The ongoing remote vs return-to-work debate (nytimes)

What is your organization doing? We (as of early June) seeing a “test positivity rate” as high as 28% for COVID in our region (it was as low as 3% a couple months ago just before Omicron variant), but a low hospitalization rate.

The informatics team (my Large PIGs) are still exclusively meeting remotely.

We are actually writing this COVID pandemic textbook paragraph-by-paragraph together, my friends. There is no “playbook” for how to behave now.

City Scooters: an informatics viewpoint

A colleague and I were recently making fun of tourists and others riding the city scooters around Seattle and other large cities. Nearly no one was wearing helmets, they’re zipping in and out of traffic, going up against SUV’s and 16 wheelers. Just asking for it. Now, it is true that Seattle has some the best bike lanes around, with dedicated ‘green lights’ just for bike lanes, to improve safety. It IS a bike friendly town.

As an aside, my son and daughter, when they were 9 and 11, were riding their Razor scooters to the park, when I overheard them:

S: my scooter has a turbo boost to go fast.

D: oh yeah? My scooter has jets.

S: So, my scooter shoots out flames

D: Well, my scooter has apps, and I can download anything and plug it in to make mine better.

Wow, kids of the smartphone age.

I thought of my children, while I hopped on this scooter, downloaded an app to unlock and pay for a day of scooting, used Google maps to find the Art museum, used Yelp to find a good chinese noodle place, and Weather to see if I needed a rain jacket. All from one device. We are living in the future, folks.

So I’m humbled to report, dear reader, that I stooped to try one myself. I have returned from that ‘undiscovered country from whose bourn no traveler returns’. Hmm. Not exactly, but you get my meaning.

Seattle Chinatown gate

Here are some quick personal observations.

$ a city scooter is a nuisance – Some folks ride the scooter on the sidewalk, endangering pedestrians. Then they ride the scooter down wrong way streets against traffic endangering themselves. Often though, they ride in the many bike lanes, merging easily with bike traffic and other electric motor powered personal transport. It even looks harmonious!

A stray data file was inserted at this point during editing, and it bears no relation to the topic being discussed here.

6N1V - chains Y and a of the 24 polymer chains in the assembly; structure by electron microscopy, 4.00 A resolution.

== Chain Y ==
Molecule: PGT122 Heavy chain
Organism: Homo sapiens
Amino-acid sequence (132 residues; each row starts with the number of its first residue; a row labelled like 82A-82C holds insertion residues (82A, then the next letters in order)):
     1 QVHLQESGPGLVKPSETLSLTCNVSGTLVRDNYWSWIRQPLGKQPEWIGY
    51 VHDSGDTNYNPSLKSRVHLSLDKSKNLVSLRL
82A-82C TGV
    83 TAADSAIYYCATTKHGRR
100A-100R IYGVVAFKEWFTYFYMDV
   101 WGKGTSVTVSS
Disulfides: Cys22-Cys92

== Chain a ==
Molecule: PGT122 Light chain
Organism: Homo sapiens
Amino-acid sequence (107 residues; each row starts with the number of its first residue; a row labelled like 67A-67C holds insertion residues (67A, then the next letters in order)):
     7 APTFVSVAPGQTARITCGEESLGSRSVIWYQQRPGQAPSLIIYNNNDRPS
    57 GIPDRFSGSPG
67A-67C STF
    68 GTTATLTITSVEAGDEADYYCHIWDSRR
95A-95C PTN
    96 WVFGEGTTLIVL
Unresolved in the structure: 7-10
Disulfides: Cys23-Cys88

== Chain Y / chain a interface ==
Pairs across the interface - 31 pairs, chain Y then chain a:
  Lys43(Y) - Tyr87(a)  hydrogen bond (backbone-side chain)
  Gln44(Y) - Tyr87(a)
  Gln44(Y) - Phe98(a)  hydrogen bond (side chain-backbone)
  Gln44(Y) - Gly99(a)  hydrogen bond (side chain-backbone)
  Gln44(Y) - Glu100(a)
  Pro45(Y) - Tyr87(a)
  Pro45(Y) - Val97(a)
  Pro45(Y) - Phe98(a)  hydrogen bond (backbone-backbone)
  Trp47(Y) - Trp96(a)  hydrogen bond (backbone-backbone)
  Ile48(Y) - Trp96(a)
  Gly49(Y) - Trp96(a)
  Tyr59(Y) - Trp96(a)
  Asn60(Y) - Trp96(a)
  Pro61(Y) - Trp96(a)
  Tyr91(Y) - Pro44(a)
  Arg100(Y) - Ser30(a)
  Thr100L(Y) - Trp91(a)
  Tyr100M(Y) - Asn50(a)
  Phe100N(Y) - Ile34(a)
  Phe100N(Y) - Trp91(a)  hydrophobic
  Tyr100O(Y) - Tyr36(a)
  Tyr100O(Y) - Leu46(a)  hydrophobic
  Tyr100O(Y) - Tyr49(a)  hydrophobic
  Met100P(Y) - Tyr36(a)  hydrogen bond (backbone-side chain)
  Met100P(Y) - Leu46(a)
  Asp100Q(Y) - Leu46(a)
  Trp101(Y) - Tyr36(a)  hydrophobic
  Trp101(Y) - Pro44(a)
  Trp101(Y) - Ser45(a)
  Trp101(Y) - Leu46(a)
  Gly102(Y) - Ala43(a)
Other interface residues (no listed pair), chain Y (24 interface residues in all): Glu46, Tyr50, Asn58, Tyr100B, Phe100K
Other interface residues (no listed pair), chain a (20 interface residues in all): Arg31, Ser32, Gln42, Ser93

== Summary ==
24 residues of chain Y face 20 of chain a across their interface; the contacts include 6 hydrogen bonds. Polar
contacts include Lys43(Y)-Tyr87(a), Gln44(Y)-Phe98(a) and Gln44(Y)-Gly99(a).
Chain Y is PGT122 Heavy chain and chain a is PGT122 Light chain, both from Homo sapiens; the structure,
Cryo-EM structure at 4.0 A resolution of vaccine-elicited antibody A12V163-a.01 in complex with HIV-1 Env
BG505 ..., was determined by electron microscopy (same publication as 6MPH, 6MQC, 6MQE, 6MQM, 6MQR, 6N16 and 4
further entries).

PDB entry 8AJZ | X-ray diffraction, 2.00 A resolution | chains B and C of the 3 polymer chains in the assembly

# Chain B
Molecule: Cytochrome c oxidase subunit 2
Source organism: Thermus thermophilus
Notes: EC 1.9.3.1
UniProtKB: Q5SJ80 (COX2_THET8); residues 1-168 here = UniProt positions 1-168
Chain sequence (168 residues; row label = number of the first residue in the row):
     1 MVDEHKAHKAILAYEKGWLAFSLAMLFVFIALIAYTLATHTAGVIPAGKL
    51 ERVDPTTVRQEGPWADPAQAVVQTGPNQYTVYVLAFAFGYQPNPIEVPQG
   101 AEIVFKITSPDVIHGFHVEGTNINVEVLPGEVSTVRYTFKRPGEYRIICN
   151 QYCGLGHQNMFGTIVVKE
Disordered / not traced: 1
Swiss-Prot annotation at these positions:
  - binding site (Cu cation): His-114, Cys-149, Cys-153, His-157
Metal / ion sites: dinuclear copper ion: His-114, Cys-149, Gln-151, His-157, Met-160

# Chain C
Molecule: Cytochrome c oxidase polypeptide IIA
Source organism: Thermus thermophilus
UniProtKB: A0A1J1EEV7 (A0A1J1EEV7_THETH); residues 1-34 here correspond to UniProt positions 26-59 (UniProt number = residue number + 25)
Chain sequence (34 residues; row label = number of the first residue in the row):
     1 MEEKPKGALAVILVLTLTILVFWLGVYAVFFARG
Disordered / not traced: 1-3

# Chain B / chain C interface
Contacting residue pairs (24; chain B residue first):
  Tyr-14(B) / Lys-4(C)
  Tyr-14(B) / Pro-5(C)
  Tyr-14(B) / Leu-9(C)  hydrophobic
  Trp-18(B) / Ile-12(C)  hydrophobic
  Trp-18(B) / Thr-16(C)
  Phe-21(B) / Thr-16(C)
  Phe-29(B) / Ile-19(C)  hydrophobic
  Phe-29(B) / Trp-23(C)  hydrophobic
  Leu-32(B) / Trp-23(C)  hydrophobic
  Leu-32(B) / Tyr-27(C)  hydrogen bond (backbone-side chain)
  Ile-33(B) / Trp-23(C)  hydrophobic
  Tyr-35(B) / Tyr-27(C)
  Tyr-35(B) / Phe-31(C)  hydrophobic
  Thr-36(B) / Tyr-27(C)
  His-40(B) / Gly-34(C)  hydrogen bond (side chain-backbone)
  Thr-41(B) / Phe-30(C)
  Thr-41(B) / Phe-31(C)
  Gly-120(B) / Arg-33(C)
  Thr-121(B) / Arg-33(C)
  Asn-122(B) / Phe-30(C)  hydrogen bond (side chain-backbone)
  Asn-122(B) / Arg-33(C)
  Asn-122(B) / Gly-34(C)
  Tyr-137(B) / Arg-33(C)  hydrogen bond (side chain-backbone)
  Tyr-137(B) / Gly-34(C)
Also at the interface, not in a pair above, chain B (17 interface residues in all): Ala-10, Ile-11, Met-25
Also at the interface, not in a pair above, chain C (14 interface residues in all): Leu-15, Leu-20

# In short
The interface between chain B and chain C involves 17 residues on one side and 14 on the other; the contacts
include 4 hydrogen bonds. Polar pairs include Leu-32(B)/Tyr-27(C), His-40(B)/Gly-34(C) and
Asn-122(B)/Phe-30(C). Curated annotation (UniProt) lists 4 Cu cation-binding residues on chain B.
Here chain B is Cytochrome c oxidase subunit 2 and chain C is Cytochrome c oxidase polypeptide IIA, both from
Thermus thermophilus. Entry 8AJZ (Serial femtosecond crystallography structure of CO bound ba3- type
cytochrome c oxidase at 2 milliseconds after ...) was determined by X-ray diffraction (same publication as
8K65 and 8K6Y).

$ a city scooter is a danger to the rider. There’s no way I would ride one. Okay maybe once. Okay, I’m pretty tired after my bike ride yesterday and maybe I could try it. At least it will be an interesting blog post. Hey this is scary. Hmm. Good design, my first ride is speed limited so as to protect the newbie. Wow, after a half mile of starts and stops I’m getting the hang of this and can’t wait to unlock a full speed ride. Zoom! Full speed second ride! This is a blast!

$ A city scooter is an app. The founders of this idea realized that their potential customer base is THE ENTIRE CITY of people who have a smartphone and need to get somewhere. With a QR code, snap a pic, set up an account, and in 3 minutes you’re on your first ride. Clever.

Museum of pop culture. Where are the ukuleles?

$ a city scooter is transportation disambiguated. I’m here in Seattle for an organized bike ride later, but don’t want to put my nice bike on the street with a lock. This is a great alternative: scooters on many street corners with an app-map to show you the nearest. Then, when you arrive, park (safely) and leave it.

$ a city scooter is micropayments. Even better with a day pass. $7 per ride or $21 per day, up to 6 rides. Cool. It’s like you own a fleet of scooters all over town.

$ a city scooter is a network which grows in value with more nodes. And Seattle supports several! not only are there Link scooters, but Lime scooters and bikes, and several other brands of mobility. Unlike the first generation of e bikes that required charging and locking stations, these can be left any where for convenience as long as they don’t obstruct.

$ a city scooter is an information highway. Interesting to think about what data is reported in real time, what adjustments leadership and management need to make to redeploy, fix, recharge, see where the scooters are needed and ‘rebalance’ their locations.

Seattle art museum

$ a city scooter is modular. The components of the network are easily swappable. Riders will report issues, the scooter will tell when the battery is low or needs repair. It is self-repairing as a network.

$ a city scooter has to gain popularity while promoting safety. After my second ride I received a mandatory quiz: which scooters are parked legally? What are the relevant city laws that apply to me? And yet there is the need to grow the business, so ‘helmets are required’ but a photo proof of a helmet is not required. ‘Photo proof of parking correctly’ is required. Hmm.